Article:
We have seen how technology has revolutionised work and school life in ways we couldn’t imagine during this pandemic, but what can emerging technology do for marketing and how can it be used to gain a strong competitive advantage?

Facial recognition

Picture the scene – An individual walks into Gucci, the store instantly knows their name, date of birth, what their favourite prosecco is and what bag they have their eye on.

How would this make you feel as a marketer? Empowered. Would an individual feel the same way, would it be valued or is it intrusive?

Several potentially negative consequences have been highlighted in the trialing of facial recognition, such as facial mismatching and having your biometric data (not just cookies) stored in a data base for a shop’s marketing purpose. However, technology continues to improves itself day by day and with so many developments just around the corner, could a facial recognition process as mentioned above,  be the saviour of the high street? If this process was put in place properly and efficiently, a store would be able to analyse our physical shopping behaviours and couple this with their online targeting to ensure that they are tapping into the most personalised consumer journey possible.

Goodbye to irrelevant ads and hello to ultra-personalisation. But this advantage to the marketer might come at a cost that some individuals aren’t willing to accept.

Smart, fast and responsible artificial intelligence (AI)

“By the end of 2024, 75% of enterprises will shift from piloting to operationalising AI, driving a fivefold increase in streaming data and analytics infrastructures”. 1

The pandemic has helped shine a light on the applications of AI and its subsets, such as machine learning. During the recent months machine learning has used historical data to predict patterns and provide vital insights regarding the spread of the disease, as well as the impact that individual measures have had to curb this.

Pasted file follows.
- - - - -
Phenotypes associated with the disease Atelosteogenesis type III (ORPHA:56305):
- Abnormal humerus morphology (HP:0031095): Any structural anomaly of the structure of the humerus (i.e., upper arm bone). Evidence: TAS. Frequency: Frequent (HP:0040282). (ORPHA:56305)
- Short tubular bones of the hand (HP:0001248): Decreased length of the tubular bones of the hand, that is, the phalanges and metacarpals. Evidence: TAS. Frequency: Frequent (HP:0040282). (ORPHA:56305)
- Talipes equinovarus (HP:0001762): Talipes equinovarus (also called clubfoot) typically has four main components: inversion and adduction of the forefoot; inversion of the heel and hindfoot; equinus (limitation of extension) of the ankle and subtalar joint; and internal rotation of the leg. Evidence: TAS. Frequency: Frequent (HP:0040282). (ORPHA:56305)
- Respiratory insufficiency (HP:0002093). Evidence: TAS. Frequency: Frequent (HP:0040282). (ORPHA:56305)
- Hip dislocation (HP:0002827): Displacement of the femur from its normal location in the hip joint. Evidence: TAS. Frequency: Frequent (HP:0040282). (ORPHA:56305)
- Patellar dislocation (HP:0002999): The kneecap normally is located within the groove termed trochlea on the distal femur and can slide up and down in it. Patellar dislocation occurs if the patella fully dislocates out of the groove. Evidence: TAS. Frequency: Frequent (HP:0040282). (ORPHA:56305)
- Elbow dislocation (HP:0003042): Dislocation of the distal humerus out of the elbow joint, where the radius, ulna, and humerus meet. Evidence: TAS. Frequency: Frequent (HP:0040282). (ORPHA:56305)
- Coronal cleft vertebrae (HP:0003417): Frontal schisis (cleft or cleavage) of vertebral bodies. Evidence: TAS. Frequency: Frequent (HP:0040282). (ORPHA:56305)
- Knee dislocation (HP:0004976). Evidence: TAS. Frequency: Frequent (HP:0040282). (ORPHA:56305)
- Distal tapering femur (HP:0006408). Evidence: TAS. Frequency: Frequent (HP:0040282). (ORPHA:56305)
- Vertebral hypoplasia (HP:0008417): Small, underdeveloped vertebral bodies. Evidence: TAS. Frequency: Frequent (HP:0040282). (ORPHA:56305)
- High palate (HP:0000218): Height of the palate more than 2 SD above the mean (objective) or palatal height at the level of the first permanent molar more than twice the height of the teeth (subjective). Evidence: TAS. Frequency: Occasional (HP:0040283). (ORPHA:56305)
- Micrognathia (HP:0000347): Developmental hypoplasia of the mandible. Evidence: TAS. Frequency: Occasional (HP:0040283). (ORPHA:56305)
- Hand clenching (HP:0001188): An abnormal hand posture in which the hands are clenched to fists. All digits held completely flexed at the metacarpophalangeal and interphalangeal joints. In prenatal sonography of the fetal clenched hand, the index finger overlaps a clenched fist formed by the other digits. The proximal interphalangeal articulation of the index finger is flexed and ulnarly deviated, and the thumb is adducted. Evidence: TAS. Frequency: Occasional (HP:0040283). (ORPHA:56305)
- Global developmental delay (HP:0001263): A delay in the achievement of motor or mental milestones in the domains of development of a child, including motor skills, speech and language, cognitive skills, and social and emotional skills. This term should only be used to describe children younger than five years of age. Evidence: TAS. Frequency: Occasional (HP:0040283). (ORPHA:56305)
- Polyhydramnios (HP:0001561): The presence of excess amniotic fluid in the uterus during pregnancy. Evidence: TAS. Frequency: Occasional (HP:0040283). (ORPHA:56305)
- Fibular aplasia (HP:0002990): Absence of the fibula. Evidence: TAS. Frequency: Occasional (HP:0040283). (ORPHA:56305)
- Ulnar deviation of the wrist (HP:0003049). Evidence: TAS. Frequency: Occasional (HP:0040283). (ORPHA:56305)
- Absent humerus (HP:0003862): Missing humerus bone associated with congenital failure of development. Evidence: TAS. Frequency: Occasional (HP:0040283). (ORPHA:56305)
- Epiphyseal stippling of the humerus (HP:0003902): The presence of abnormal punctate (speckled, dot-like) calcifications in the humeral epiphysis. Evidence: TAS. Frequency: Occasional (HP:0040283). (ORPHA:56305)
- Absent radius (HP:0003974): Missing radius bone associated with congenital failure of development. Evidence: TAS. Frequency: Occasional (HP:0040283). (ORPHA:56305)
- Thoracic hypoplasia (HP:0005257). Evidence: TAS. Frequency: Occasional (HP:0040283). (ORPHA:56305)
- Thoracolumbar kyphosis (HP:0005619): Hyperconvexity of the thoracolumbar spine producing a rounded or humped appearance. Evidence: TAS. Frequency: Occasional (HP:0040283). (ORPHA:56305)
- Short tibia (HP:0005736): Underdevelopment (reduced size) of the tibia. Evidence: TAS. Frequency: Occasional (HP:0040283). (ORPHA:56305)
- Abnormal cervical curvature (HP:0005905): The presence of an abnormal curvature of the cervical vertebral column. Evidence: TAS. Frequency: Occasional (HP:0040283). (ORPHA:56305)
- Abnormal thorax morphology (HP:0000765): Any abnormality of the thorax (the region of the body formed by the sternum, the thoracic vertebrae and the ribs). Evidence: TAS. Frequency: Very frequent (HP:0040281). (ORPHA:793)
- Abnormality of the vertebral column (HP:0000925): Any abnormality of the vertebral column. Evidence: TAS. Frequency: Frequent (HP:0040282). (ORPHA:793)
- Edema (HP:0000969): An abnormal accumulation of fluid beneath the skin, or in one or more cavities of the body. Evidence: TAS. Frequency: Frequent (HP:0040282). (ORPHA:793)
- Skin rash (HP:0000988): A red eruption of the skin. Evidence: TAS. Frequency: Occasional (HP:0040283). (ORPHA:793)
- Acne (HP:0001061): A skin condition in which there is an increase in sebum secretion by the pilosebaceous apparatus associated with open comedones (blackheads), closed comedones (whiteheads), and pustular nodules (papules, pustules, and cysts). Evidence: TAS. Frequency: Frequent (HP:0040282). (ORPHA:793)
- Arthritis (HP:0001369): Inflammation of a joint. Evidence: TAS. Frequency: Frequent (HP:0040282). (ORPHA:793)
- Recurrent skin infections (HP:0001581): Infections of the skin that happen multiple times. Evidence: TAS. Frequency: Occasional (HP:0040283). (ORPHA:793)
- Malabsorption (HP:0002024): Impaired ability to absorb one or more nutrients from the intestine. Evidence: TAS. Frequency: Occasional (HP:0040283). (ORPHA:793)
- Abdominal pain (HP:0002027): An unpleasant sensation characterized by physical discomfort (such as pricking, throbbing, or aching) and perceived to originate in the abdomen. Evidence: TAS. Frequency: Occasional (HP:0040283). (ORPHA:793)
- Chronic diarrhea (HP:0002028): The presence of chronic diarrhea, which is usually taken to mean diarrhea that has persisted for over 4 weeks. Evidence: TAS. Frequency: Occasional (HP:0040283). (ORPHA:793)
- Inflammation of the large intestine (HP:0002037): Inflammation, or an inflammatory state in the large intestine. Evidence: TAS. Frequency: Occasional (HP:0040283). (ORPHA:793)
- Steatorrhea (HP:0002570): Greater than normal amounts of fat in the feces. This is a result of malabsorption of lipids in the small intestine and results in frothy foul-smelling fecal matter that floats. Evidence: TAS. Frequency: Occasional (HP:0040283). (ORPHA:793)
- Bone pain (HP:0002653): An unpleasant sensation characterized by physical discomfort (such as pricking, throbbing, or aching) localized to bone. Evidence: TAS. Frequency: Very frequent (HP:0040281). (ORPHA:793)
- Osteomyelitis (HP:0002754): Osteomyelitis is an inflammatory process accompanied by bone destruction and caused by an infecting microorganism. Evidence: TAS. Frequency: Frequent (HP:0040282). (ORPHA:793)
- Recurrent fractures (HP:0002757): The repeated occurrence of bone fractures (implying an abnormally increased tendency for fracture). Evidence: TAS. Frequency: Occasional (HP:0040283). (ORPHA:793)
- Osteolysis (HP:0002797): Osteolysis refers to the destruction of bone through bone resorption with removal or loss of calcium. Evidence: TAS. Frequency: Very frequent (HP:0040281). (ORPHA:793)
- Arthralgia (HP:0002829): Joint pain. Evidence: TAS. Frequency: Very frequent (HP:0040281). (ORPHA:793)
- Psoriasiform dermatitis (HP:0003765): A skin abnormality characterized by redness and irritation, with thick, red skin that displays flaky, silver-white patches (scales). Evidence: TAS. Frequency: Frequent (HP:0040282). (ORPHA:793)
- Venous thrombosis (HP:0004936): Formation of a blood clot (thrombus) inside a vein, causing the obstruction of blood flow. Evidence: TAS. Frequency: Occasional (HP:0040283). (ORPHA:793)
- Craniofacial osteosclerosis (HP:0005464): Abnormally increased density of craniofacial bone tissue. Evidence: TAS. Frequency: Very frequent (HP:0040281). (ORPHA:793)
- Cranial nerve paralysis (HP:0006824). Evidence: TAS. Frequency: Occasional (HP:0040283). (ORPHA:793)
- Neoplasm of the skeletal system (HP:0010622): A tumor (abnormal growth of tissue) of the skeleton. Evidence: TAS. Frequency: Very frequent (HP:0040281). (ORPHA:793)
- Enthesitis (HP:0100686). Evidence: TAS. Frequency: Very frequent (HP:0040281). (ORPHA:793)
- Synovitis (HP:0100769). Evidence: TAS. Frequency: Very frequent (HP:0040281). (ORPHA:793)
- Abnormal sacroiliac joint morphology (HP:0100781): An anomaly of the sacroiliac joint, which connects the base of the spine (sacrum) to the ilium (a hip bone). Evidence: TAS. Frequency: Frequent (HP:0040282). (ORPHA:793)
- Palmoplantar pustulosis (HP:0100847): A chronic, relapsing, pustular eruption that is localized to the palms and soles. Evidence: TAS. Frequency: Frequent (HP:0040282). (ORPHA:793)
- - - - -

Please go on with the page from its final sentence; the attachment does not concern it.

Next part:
The ‘simplified’ machine learning (ML) process

Its rapid implementation is just one example of the potential benefits of using machine learning, but at what point will the capabilities be so strong that we can easily use this technique to gather strong data on the behaviour of fund managers? Could active investing truly be overtaken by machine learning replicating the past behaviours of asset managers to predict the best next move? Or will the two work in conjunction to improve results for all?

The development of each of these technologies will reach a point where a question will need to be asked: How far are we able to go? It is clear that future regulations over data and privacy will impact a range of the technological developments that drive marketing innovations and that their usage might never be trusted by the public. There is already clear public scepticism around privacy and facial recognition and the majority might never embrace the development. There are so many unknowns and questions that ironically, machine learning could help to predict, but as a wise lecturer once said to me “the technology of today is already out of date”, so always look to tomorrow!


  1. –  Gartner